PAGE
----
Jan 232015

Everyone is angry/worried/excited/happy (delete as appropriate) about the prospect of Alexis Tsipras, the leader of the radical left-wing Syriza party, becoming Prime Minister of Greece, while the man himself has begun to treat the election as a mere formality. But is such an outcome even likely? The most recent polls have given Syriza a lead of two to ten percentage points over the centre-right New Democracy party, which is currently governing in a coalition with the (much reduced) centre-left Pasok.

Τσίπρας photoPhoto by 0neiros

While the number of undecided voters is still very high (in the range of ten per cent), the pattern is very consistent: ND has not been leading in a single poll taken since last May. Being the strongest party is significant, as it would give Syriza the 50 seat bonus that is still enshrined in Greek electoral law.

Party Percent Seats
Syriza 32.5 95+50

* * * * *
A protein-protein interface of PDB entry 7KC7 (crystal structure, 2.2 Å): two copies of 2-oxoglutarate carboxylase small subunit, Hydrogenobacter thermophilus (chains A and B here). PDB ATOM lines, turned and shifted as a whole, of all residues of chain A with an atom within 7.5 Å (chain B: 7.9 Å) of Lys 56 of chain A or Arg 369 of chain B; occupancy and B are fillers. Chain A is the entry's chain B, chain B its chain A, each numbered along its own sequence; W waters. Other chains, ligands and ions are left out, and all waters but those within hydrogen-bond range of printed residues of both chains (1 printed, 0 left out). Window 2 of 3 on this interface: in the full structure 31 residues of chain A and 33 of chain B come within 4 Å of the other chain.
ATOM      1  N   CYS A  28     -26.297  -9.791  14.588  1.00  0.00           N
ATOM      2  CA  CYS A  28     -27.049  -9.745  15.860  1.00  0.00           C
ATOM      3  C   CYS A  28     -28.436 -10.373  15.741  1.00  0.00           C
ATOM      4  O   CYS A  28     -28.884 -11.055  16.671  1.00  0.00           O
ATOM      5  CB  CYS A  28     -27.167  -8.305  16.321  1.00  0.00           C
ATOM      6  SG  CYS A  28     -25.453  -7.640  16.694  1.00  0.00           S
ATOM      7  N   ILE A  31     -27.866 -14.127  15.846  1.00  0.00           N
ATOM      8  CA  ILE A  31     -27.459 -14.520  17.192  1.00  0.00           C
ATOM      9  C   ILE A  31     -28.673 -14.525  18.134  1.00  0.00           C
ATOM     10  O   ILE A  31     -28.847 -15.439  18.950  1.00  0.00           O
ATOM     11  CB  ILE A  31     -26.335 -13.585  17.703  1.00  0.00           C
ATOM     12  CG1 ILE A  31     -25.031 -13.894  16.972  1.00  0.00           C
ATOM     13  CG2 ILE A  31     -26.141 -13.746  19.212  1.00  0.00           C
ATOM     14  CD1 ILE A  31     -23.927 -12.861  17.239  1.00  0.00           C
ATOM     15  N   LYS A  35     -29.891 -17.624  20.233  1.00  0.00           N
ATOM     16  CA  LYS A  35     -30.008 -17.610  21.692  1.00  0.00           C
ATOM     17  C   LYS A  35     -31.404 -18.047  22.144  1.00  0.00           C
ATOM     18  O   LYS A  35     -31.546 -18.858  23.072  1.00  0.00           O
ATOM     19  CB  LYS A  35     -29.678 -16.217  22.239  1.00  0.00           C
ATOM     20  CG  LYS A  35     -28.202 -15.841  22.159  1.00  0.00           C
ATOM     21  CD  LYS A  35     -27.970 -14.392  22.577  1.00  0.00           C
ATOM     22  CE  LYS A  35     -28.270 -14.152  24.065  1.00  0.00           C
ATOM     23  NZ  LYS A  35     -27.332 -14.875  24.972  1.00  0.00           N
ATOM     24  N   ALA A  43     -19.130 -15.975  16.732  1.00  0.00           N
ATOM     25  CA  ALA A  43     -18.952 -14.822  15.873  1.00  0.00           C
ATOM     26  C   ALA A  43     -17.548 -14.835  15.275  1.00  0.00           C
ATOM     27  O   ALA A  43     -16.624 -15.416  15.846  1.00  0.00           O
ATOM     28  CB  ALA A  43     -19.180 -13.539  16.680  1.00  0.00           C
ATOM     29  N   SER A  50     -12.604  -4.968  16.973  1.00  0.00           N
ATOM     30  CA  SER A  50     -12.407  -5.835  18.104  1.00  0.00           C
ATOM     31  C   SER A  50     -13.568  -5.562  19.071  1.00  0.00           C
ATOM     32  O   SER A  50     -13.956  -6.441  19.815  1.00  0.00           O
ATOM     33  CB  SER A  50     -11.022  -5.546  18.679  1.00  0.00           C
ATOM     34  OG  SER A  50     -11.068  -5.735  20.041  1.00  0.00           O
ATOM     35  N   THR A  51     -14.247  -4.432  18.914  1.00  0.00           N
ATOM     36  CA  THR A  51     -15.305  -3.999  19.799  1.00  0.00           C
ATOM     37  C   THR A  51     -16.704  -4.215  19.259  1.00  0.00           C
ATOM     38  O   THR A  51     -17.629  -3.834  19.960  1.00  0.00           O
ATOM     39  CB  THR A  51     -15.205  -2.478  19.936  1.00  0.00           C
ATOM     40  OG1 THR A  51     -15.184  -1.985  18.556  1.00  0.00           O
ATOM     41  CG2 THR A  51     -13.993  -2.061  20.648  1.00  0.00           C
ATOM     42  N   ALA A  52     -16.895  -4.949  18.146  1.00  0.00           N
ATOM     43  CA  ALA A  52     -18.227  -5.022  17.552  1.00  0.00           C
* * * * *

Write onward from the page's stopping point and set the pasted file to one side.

New Democracy 26.5 77
Potami 5.8 17
Golden Dawn 5 15
KKE 5 15
Pasok 4.4 13
Independent Greeks 3.4 10
Social Democrats 3 9

(based on latest GOP poll)

But even so, it is unclear if Syriza reaches the 151 seats that are required to form a government. The results of the last GPO poll translate into just 95 + 50 seats for Syriza. That’s with the newly formed Social Democratic party of former PM Papandreou scraping past the three per cent threshold. But even if the Social Democrats don’t make it, Syriza would need 34 per cent (about the highest level of support they have so far achieved in the polls) to win 151 seats. Only if the slightly erratic Independent Greeks also poll less than three per cent, 32 per cent of the vPhoto by 0neiros ote will be enough to give Syriza an outright majority of the seats (tactical voting, anyone?).

Otherwise, they will have to find a coalition partner. The communists (KKE) have firmly ruled out the prospect of any cooperation with Syriza, while Tsipras has declared that he does not want to work with the left-liberal (?) Potami. As of now, other coalitions look even less likely, so this may well end in a hung parliament.

Apr 052014